Democrats took another run at several contentious issues during Tuesday's round of votes on the state budget, including fully funding per student costs and the expansion of Medicaid under the Affordable Care Act.

Republicans say K-12 public schools are a big winner in the House budget plan, but Democrats say the plan still doesn't meet the state's obligation to education.

A 115-2 vote late Tuesday in the House gave key approval to its $7 billion spending plan for state taxes. It adds more than $180 million to K-12 education in the fiscal year starting July 1.

But House members rejected an amendment that would have increased $537 million to fund education at state-recommended levels. The amendment was introduced by Rep. James Smith, D-Columbia, who sought to increase funding to $2,742 per student, instead of the $2,120 currently allocated.

Rep. Andy Patrick, R-Hilton Head Island, said after the vote that current education funding formulas don't take into account many factors and a revamp of the formulas should likely be considered in the future. Patrick is the head of the House's K-12 Education Subcommittee.

"We need to figure out how we're going to fund education better than we already do," Patrick said. "If we can't meet the state's current formula, then we need to come up with a different formula."

Rep. Seth Whipper, D-North Charleston, said the House has to work on its priorities when it comes to spending. He called on increased funding for education and pre-K education.

"We make a lot of symbolic gestures," Whipper said. "We really need to focus on making our budget reflect how we live and what we need."

Other proposals were rejected Tuesday, including Lieutenant Governor-hopeful Bakari Sellers's amendment, which would have ended the lieutenant governor's security detail. The House also approved $187 million for the local government fund, up from $182 in previous years. An additional $25 million in one-time money has been added to the fund as well.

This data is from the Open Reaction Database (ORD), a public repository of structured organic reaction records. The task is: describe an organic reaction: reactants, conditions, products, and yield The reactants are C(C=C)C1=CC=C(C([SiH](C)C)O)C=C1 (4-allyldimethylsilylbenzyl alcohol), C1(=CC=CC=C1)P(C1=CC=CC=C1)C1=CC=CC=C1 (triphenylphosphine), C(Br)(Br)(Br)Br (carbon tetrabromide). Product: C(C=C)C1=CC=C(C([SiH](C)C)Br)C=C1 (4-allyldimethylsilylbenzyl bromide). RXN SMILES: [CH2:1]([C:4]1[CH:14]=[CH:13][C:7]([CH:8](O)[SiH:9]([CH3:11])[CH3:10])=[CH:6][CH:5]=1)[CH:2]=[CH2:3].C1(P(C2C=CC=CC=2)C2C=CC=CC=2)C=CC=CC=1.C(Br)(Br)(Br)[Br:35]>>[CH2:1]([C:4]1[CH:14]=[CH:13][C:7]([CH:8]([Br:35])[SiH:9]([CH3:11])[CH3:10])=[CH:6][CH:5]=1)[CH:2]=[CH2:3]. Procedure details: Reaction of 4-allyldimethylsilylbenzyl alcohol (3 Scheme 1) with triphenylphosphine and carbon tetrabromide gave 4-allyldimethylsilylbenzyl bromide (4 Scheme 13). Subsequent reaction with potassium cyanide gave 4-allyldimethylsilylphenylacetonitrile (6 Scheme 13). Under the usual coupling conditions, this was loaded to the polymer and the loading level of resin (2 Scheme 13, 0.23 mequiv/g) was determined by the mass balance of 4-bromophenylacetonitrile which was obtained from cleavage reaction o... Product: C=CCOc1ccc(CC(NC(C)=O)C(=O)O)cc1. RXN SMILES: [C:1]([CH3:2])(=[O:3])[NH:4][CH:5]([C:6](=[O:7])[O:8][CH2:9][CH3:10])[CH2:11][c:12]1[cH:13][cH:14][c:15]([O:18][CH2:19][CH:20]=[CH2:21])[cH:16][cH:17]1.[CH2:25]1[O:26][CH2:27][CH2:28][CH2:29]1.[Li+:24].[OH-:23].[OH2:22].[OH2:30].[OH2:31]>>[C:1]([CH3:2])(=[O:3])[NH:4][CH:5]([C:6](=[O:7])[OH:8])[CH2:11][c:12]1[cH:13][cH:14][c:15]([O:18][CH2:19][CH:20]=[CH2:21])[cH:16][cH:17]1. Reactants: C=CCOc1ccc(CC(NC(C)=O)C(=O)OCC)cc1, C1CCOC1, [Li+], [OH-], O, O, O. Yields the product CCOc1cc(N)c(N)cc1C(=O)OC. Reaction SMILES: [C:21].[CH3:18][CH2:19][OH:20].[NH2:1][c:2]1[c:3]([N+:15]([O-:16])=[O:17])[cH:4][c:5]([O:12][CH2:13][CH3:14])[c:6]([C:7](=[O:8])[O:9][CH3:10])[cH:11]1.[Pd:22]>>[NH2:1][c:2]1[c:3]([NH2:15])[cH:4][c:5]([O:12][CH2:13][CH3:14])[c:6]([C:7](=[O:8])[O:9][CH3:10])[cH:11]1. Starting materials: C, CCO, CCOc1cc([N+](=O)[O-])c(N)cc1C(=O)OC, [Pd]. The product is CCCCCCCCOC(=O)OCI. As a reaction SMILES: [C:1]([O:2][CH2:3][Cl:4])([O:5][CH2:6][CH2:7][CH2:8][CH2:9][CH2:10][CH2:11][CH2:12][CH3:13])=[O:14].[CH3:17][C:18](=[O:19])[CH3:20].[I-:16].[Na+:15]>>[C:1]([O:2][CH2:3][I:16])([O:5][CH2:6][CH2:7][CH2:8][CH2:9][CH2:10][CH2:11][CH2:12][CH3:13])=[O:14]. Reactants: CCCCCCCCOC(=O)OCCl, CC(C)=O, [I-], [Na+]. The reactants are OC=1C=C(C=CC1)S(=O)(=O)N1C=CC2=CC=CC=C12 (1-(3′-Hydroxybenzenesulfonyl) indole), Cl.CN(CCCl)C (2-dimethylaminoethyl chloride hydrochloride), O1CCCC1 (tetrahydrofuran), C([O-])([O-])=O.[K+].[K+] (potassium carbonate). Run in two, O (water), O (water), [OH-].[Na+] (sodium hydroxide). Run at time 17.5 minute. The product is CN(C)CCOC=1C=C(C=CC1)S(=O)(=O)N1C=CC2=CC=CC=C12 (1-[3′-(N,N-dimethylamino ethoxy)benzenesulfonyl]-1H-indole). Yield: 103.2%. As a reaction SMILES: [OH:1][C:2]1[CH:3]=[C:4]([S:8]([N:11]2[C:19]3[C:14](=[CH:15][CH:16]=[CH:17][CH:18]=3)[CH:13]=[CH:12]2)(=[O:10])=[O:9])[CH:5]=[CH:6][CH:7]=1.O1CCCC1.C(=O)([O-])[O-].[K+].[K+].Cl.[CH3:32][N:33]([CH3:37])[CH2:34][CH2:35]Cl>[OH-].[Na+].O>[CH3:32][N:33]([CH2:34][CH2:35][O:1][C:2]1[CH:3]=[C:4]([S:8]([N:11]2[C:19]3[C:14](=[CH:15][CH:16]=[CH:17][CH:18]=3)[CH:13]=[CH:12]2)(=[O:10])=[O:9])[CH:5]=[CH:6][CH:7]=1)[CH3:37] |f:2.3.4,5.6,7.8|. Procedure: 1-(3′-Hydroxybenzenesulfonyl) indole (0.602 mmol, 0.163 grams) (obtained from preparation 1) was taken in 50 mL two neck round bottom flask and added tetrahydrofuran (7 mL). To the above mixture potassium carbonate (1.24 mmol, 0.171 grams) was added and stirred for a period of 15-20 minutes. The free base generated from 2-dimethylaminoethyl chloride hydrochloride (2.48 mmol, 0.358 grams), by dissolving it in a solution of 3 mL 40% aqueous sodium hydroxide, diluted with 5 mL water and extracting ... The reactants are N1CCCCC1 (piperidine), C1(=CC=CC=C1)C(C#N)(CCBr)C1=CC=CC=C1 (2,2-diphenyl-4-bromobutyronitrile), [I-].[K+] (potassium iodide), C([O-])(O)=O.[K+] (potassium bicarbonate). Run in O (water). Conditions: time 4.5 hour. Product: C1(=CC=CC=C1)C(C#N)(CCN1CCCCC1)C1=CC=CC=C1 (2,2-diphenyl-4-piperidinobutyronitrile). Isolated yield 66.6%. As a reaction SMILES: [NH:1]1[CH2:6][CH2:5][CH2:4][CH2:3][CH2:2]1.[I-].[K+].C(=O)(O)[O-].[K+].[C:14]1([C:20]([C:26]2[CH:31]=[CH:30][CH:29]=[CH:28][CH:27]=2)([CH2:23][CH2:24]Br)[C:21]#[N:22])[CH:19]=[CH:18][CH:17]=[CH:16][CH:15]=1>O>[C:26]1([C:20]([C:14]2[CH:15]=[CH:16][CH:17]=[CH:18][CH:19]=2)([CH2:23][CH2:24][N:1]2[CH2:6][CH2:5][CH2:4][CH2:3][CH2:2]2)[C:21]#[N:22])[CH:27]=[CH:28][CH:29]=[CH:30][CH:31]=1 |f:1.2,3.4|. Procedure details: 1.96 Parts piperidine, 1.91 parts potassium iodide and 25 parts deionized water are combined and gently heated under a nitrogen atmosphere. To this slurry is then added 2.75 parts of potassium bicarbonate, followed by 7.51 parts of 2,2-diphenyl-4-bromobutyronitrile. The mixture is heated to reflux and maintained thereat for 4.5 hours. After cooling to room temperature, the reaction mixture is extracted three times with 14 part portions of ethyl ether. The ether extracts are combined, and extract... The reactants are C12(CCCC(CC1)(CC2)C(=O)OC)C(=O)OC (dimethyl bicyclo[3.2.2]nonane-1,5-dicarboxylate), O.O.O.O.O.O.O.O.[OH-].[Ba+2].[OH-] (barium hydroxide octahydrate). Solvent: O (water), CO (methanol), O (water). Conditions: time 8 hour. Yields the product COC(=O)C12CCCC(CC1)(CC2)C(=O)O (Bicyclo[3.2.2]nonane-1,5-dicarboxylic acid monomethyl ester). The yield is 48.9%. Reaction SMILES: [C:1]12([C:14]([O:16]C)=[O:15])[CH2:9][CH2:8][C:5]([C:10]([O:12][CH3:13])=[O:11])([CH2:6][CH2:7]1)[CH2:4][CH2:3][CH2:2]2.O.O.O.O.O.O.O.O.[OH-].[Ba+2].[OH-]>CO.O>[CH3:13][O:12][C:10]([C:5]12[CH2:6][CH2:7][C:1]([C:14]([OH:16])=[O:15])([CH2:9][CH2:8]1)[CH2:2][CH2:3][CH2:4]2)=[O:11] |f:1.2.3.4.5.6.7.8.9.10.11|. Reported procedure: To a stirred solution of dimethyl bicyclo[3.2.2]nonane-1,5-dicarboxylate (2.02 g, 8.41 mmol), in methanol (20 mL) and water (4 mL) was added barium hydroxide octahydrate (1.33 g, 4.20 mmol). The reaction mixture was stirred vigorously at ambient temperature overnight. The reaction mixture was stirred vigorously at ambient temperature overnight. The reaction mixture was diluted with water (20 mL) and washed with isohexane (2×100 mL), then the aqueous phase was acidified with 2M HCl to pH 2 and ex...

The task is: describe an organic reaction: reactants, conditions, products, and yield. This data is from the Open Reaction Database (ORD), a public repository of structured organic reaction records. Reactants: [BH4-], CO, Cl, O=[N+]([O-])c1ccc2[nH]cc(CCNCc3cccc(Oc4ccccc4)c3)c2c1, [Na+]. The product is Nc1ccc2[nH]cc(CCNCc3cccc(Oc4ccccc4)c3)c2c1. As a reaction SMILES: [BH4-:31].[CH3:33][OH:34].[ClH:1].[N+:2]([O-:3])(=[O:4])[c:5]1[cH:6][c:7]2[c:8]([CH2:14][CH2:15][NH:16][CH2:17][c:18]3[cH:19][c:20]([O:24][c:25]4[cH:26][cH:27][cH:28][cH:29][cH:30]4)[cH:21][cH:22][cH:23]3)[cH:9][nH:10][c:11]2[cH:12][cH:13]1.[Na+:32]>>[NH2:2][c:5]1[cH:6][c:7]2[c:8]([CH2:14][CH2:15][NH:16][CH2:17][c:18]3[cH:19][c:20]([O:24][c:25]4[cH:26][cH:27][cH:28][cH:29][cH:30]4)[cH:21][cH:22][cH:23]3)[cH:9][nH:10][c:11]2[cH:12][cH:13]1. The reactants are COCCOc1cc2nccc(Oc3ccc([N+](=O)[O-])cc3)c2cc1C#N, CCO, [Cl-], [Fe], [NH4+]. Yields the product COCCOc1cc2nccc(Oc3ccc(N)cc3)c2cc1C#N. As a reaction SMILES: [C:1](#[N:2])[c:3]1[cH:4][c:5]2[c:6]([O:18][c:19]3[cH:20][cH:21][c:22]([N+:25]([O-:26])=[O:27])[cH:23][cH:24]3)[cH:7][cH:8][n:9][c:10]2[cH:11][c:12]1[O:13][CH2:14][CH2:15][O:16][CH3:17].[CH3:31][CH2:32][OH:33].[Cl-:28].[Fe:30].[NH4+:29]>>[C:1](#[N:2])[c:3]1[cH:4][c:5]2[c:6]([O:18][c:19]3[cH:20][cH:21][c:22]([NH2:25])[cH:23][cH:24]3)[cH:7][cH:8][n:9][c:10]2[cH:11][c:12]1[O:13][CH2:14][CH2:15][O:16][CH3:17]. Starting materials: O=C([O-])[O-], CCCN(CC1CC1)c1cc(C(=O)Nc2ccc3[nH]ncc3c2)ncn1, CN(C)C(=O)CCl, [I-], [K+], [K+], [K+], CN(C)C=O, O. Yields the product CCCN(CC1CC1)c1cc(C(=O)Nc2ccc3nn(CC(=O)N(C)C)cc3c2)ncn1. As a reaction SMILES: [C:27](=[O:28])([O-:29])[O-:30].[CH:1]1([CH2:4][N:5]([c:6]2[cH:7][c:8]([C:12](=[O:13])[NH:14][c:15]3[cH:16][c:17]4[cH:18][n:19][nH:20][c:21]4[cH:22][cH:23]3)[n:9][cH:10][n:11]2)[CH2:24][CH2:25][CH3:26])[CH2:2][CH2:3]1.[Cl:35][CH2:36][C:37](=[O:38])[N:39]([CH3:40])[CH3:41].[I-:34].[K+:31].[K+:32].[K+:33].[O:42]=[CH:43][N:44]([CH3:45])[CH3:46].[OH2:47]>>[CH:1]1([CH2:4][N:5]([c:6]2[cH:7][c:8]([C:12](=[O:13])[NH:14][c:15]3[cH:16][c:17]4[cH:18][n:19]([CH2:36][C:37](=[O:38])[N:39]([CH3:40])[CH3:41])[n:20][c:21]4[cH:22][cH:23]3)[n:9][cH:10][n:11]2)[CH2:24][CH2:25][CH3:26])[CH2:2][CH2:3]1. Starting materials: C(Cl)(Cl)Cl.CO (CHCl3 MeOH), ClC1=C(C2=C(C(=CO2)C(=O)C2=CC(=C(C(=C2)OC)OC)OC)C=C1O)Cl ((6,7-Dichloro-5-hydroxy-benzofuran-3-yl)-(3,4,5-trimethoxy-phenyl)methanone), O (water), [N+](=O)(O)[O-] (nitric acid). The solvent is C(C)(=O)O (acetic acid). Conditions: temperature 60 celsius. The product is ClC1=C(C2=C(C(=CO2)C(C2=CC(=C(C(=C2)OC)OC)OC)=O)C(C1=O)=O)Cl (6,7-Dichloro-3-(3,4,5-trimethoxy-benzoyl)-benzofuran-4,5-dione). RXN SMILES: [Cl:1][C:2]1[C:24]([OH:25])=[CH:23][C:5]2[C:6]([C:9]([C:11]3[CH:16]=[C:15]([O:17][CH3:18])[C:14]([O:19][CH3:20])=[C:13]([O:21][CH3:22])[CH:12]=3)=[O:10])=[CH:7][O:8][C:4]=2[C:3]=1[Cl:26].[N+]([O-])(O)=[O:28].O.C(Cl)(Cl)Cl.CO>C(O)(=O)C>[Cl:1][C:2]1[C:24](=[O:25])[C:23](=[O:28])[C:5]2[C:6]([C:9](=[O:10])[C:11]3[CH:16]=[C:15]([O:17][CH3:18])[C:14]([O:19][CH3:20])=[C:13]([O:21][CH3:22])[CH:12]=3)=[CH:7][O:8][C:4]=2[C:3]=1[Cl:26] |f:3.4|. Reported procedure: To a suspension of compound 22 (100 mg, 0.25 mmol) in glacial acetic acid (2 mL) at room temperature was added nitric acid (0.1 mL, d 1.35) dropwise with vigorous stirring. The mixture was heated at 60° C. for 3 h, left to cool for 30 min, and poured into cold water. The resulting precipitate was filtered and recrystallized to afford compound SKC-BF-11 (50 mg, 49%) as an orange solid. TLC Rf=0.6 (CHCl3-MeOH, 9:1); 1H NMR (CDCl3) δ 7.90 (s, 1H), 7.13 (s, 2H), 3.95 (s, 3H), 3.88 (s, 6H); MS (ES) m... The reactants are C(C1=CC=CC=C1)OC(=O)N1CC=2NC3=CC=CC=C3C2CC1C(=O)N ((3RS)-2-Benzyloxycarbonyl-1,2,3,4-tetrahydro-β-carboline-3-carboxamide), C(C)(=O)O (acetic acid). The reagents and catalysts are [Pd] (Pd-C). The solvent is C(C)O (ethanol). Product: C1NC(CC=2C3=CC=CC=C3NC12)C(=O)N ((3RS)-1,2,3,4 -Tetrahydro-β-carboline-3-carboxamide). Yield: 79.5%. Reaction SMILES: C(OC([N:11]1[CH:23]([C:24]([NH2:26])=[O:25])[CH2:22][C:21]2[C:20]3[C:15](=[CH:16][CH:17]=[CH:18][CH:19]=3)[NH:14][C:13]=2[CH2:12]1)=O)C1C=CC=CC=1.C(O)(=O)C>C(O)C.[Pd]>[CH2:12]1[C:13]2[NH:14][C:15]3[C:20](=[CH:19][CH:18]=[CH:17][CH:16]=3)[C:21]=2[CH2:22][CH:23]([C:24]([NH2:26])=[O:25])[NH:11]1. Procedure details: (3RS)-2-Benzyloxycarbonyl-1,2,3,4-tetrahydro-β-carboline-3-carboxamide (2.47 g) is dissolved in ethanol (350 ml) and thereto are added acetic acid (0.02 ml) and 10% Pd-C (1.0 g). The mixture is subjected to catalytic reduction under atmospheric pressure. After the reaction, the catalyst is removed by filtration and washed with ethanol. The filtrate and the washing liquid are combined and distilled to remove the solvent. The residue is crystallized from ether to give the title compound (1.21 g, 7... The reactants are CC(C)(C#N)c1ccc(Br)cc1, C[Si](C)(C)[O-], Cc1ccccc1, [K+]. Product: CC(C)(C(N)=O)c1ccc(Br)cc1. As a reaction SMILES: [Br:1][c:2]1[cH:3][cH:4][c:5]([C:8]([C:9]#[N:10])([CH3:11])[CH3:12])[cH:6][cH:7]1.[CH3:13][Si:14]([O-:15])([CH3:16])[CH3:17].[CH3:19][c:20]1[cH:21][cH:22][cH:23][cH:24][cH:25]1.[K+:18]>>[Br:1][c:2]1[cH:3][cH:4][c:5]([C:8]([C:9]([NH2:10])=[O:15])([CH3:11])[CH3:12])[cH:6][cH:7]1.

After the local government section was approved, Rep. Brian White, R-Anderson said counties and municipalities often criticize how the General Assembly allocates money to the local government fund, but they tend to overlook other local-level funding the body does.

"We have to fund the three branches of government," White said. "In a perfect world, we would fund the local level."

Members also killed a provision that would have prohibited local governments from charging a fee when people pay their taxes with a credit card. The authors of the measure, Charleston Representatives Leon Stavrinakis and Jim Merrill, a Democrat and Republican, respectively, argued in favor of the provision but were defeated.

During his discussion, Stavrinakis said he didn't agree with people being forced to pay interest on fees they owe local governments.

"When I was in county council we didn't charge this fee," said Stavrinakis. "I just don't think it's right."

Merrill and Stavrinakis did get an amendment to pass, however, that will penalize local governments for profiting from charging customers a fee for paying taxes with plastic.

Other late night measures were killed, including an amendment by Rep. B. R. Skelton, R-Six Mile, that would have increased the gas tax by five cents each year for three years. Skelton argued the gas tax captures money from tourists and truckers coming through the state.

"Tourists and truckers pay about 35 percent of the fuel tax in South Carolina," Skelton said. "We need to collect that money."

Rep. Wendell Gilliard, D-Charleston, said earlier in the night he was not surprised by how the votes were going. He added those elected should remember they are public servants.

"The question still begs, have we represented the people of South Carolina to the best of our ability," Gilliard said. "The answer should be 'no'."

Cynthia Roldan can be reached at 708-5891.